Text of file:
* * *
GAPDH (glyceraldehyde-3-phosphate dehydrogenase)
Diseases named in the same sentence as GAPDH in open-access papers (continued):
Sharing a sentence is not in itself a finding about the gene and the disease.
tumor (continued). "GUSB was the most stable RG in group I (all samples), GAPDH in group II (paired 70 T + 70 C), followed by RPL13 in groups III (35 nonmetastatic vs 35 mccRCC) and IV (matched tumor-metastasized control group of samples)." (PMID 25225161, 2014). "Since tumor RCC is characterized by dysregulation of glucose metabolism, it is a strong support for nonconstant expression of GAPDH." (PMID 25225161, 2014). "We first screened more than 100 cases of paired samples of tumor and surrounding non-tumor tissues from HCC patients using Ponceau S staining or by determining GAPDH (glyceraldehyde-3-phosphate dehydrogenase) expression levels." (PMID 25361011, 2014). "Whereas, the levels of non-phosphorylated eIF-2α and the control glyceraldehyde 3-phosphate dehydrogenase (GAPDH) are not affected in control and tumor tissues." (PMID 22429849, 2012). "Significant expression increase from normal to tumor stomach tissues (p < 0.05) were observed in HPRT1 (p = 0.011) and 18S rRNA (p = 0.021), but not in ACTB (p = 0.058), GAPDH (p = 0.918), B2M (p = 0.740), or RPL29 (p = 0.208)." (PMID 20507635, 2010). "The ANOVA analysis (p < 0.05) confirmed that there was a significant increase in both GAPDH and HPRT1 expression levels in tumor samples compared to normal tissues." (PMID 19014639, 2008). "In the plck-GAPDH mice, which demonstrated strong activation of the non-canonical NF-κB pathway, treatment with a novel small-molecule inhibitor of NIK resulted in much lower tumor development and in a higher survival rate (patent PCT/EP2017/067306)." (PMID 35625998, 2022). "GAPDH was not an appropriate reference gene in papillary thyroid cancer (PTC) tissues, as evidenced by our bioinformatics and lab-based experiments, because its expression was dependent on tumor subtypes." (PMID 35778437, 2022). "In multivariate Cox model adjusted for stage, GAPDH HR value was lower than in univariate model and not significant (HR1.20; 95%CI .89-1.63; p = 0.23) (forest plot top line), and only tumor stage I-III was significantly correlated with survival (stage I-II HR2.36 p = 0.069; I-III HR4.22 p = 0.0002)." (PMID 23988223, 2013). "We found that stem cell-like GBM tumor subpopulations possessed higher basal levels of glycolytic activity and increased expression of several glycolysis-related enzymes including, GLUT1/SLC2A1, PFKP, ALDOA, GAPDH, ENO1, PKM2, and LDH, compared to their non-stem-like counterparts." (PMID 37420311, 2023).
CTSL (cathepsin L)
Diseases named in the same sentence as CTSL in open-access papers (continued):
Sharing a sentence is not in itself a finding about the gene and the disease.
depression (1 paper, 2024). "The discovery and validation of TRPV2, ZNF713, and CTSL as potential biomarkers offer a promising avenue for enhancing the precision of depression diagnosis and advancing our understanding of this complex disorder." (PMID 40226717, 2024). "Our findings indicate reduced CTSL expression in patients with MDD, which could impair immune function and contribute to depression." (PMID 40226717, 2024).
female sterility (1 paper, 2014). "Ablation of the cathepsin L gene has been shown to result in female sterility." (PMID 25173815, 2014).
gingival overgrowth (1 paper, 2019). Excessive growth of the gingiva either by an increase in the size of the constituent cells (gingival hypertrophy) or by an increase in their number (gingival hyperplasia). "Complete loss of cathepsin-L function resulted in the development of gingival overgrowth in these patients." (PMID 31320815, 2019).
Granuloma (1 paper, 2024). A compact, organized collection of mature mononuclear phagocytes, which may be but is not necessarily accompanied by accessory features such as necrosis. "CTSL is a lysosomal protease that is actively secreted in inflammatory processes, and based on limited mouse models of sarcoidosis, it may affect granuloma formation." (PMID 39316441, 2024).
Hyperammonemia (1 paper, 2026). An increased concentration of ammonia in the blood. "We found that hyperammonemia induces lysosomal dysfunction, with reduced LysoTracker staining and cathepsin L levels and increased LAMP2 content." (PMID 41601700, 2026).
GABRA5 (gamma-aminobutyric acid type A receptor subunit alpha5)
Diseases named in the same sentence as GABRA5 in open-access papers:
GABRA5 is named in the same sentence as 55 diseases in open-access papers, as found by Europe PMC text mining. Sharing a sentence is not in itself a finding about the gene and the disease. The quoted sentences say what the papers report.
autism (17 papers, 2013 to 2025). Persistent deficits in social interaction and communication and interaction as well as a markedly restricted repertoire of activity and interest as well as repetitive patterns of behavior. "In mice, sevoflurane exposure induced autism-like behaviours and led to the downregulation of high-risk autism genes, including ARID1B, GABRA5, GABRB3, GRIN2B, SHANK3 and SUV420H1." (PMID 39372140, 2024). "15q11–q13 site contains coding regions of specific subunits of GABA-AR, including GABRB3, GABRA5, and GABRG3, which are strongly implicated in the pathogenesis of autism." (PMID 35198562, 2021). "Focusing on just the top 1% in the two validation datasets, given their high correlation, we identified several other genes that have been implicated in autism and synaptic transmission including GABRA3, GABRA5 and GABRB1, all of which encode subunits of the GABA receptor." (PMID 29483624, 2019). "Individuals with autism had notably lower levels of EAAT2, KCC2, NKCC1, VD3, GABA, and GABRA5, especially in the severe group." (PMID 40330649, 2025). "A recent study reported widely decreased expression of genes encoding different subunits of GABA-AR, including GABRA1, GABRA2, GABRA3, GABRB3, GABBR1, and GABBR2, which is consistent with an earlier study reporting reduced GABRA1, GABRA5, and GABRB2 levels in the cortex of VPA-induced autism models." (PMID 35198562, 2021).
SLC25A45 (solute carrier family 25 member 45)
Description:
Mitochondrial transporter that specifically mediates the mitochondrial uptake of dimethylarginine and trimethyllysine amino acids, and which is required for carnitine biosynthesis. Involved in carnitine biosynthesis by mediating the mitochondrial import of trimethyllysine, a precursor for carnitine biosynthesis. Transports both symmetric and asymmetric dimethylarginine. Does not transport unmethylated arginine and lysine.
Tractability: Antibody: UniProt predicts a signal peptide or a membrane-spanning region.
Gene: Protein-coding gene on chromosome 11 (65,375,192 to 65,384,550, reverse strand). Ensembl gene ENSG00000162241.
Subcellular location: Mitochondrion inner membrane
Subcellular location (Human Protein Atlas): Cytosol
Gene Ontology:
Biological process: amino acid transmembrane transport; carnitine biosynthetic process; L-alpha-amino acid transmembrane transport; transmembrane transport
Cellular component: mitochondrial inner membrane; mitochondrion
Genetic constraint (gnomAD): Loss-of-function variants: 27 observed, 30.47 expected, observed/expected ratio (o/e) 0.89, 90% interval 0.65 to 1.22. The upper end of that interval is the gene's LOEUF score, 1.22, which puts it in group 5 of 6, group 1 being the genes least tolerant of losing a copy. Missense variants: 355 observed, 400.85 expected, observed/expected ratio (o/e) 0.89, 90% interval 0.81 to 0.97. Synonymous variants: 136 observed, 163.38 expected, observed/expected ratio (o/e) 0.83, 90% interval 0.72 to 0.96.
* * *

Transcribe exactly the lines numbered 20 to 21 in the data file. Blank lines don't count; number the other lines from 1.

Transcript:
Tractability: Antibody: UniProt predicts a signal peptide or a membrane-spanning region.
Gene: Protein-coding gene on chromosome 11 (65,375,192 to 65,384,550, reverse strand). Ensembl gene ENSG00000162241.